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Trail Blazers Luck Made Draft-Night Trades Difficult

Portland’s good fortune on lottery night hamstrung Joe Cronin’s ability to execute a trade on Thursday.

Portland Trail Blazers v Golden State Warriors Photo by Thearon W. Henderson/Getty Images

The Portland Trail Blazers’ success at last month’s NBA Draft Lottery was a coup for General Manager Joe Cronin, 18 months into a roster re-tool.

The franchise entered the May 16th lottery with the fifth-worst season record and came out with the third pick in what was considered a consensus three-player draft. No one was coming close to Victor Wembanyama at one. The second and third picks, Brandon Miller and Scoot Henderson, were talented enough to go first overall in other years.

At season’s end Cronin told the world he was going to be aggressive in building a contender around Damian Lillard this offseason. He was going to attempt to give the 32-year-old a team he could actually contend with after 11 years of only moderate playoff success.

In the moments after the Blazers won the third pick, the message changed slightly. Cronin told media:

“We’ll see, the market will tell, but I think three is significant. There’s going to be some really good players available at three that could be great for us or somebody else depending on how we approach this draft.”

The franchise was still going to explore trades, but the return was going to have to be huge.

Mixed Options

Several players were bandied about in Trail Blazers trade rumors between the lottery and the actual draft.

Toronto Raptors pair Pascal Siakam and OG Anunoby were interesting candidates. Siakam was expensive and posed fit issues with Jerami Grant. Anunoby had his own offensive limitations and had historically struggled to stay healthy, plus Toronto was rumored to be asking a fortune for him. Both were entering expiring contract years with Anunoby holding a 2024-25 player option.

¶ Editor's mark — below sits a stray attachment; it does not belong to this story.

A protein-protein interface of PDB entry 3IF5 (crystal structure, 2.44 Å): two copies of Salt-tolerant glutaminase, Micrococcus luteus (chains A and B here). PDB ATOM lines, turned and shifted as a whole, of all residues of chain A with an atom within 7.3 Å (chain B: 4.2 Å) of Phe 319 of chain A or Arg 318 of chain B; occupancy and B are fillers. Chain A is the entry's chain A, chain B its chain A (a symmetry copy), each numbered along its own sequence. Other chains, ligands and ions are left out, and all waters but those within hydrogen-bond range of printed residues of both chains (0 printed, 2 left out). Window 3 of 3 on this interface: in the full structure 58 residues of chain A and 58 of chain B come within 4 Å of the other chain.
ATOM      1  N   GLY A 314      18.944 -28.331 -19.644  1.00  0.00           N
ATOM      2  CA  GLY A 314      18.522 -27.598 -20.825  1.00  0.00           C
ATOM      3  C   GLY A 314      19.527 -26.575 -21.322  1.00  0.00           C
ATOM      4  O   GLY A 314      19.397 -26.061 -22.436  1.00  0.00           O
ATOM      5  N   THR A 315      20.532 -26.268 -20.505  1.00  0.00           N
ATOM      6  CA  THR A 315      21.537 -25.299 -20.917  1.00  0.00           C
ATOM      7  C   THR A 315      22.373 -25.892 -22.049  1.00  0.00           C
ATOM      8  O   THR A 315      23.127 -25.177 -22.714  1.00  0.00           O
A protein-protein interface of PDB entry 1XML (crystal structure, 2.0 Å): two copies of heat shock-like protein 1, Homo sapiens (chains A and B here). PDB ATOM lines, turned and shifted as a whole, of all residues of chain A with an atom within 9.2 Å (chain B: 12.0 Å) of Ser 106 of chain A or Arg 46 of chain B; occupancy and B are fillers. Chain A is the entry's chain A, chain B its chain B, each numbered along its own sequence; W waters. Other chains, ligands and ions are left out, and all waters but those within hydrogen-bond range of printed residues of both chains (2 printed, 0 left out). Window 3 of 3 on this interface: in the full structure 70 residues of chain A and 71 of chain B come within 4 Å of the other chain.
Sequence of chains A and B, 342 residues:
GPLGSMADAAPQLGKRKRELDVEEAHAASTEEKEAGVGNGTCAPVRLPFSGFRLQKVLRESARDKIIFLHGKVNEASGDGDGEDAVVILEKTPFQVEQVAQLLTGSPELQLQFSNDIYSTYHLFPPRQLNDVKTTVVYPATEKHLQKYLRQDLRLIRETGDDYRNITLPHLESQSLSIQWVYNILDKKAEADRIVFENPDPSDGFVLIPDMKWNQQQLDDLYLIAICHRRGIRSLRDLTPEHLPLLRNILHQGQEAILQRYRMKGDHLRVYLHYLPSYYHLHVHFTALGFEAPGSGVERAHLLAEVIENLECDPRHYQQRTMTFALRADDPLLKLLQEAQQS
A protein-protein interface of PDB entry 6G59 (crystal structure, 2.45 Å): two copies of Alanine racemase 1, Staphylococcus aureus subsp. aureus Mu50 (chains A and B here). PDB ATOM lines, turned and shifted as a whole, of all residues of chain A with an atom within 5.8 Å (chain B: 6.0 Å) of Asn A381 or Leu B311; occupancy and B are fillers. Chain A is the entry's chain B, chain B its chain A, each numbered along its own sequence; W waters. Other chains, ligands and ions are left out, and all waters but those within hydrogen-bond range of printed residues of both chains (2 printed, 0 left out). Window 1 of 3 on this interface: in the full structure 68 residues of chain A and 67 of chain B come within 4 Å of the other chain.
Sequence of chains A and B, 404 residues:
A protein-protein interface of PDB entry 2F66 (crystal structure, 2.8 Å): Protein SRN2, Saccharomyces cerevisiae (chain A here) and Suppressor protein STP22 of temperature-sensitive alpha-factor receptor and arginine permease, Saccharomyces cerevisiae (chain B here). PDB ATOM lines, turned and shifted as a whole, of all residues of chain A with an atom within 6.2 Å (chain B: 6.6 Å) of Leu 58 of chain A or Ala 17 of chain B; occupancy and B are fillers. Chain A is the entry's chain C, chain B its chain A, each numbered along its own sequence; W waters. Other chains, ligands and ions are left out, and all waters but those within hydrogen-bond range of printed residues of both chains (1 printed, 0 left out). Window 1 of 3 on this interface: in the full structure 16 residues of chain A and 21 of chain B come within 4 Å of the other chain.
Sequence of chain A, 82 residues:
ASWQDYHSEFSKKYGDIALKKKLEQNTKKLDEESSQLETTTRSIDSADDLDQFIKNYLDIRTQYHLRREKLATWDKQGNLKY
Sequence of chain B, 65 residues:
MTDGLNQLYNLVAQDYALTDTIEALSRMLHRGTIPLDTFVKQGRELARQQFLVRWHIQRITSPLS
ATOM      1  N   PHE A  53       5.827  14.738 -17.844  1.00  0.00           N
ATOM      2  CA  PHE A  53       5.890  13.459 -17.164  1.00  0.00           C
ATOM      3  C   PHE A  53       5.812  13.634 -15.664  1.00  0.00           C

There were whispers involving the New Orleans Pelicans and Zion Williamson, however the rumors now suggest that David Griffin was only offering draft picks and rotation players. That’s a hard no.

Sean Marks and the Brooklyn Nets didn’t appear to be making Mikal Bridges available and the Boston Celtics’ Jaylen Brown now looks set to stay and sign his mega max with the Celts.

When it came down to it, Scoot Henderson’s value to Portland eclipsed that of Karl-Anthony Towns, Zach LaVine, and Paul George, the other names attached to the Blazers in the deal factory.

Too Valuable to Part With

If the Blazers had landed the fourth, fifth or sixth pick in the lottery, they might have had an easier time making a deal. A high-mid-lottery pick would have put Portland in line to draft one of the Thompson twins, Anthony Black, Jarace Walker, Taylor Hendricks or Cason Wallace. All of them are interesting prospects but none necessarily carrying the ceiling of Henderson or Miller.

In this scenario Cronin would be free to trade away a young player with less upside for a veteran return. You might not trade the third pick for Towns, Siakam or Anunoby, but you definitely consider moving the sixth selection. It’s a more equitable and palatable transaction.


While the lottery was a great night for the Blazers, it made the quest for veteran talent that little bit harder. To give up on a prospect taken with the third pick for veteran talent of lesser value and ability would have been malpractice.

For those wondering whether I would have preferred the Blazers to come out of lottery night with lower pick. Absolutely not. Henderson is a tantalizing prospect that could very well deliver on said potential.

All I’m saying is that the Blazers rise up the draft order made it difficult for them to satisfy Lillard’s request for veteran help with that pick.

What happens now is up to Damian Lillard and whether he’s prepared to share a basketball court with Scoot Henderson. The Blazers still have avenues to improvement but the biggest asset they had is now set to play home games at the Moda Center next season, not in somebody else’s uniform.